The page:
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Host-Pathogen Interactions in Chronic Infections

Microbial Pathogenesis

 


Staph aureus in Diabetic Foot wound

This NIH-NIAID project is elucidating the host response to find out how Staphylococcus aureus is able manipulate the host immune response and avoid clearance to progress from an acute infection to one that is chronic and mediated by biofilms. We are also modulating this ineffective immune response to enable the host to clear staphylococcal infections.

Broad Objective

To characterize host cellular, antibody, and cytokine responses to Staphylococcus aureus biofilm-mediated implant infections, to determine host mechanisms of protection against such infections, and to evaluate the efficacy of immunomodulation through adjuvant therapy in diverting the immune system to more effectively clear such infections.

Hypothesis

S. aureus skews the host CD4+ T helper cell-mediated immune response away from protective Th2/Treg responses to ineffective Th1/Th17 responses. This may permit progression of an early biofilm to a mature biofilm infection that is chronic. Further, adjuvant therapy to redirect the immune response towards a more effective Th2 response will prevent the development of chronic S. aureus implant infection

Specific Aim 1. To develop and evaluate a mouse model of chronic prosthetic implant infection that accurately mimics the properties of a human biofilm-mediated prosthetic implant infection. I will:

a) Determine if this mouse model of prosthetic implant infection is chronic and localized, with an absence of sepsis

b) Determine if this implant infection is resistant to appropriate antimicrobial therapy

c) Evaluate the cellular components of the local immune infiltrate and biofilm architecture during acute and chronic implant infection

Specific Aim 2. To elucidate the host adaptive immune response during acute and chronic S. aureus implant infection using a mouse model of prosthetic implant infection. I will:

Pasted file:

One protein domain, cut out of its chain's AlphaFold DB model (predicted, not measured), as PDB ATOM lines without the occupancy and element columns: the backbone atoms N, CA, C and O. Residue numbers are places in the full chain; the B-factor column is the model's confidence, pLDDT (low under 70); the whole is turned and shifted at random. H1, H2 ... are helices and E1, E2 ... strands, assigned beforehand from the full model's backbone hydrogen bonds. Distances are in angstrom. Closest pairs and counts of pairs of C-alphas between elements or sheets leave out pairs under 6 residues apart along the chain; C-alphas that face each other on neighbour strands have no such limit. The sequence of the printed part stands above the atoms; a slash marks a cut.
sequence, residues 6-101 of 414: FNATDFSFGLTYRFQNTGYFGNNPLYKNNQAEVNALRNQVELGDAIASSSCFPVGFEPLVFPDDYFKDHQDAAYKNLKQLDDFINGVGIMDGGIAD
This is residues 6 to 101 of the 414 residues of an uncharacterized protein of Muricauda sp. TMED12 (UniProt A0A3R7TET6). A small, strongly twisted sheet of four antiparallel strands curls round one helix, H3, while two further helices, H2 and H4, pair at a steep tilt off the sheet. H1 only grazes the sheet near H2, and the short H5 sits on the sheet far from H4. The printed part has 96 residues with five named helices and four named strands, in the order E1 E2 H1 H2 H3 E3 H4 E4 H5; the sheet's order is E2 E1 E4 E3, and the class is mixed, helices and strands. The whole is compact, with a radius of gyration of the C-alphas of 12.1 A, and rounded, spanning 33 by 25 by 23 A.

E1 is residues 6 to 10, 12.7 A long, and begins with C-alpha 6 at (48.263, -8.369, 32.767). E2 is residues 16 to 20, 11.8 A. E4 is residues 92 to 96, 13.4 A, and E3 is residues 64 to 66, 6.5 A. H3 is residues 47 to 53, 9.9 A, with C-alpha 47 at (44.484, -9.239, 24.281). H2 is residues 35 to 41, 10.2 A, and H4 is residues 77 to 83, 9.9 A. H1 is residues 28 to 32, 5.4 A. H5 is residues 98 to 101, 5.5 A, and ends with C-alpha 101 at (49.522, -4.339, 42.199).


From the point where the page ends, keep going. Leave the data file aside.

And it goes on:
a) Measure and evaluate the production of local Th1, Th2, and Th17 cytokines at the implant site during acute and chronic implant infection

b) Determine whether the host preferentially mounts a Th1 or a Th2 CD4+ T cell response by examining the antibody subtypes produced against a S. aureus biofilm-up-regulated protein during acute and chronic implant infection

c) Determine if S. aureus implant infection promotes a detrimental pro-inflammatory immune response through the suppression of FoxP3-expressing regulatory T cells (Tregs)

Specific Aim 3. To determine the mechanisms of protection against biofilm-mediated S. aureus implant infection. I will:

a) Compare disease pathology and outcome of S. aureus implant infection between a Th1- biased (C57BL/6), Th2- biased (BALB/c), and a Th2- deficient mouse strain (STAT6 KO)

b) Elucidate the protective role of antibodies raised again S. aureus in C57BL/6 versus BALB/c mice during S. aureus implant infection

c) Compare disease pathology and outcome of S. aureus implant infection in BALB/c mice after in vivo neutralization of Tregs

d) Determine if immunomodulation to direct the immune response away from pro-inflammatory Th1 and/or Th17immune responses confers protection from chronic S. aureus implant infection


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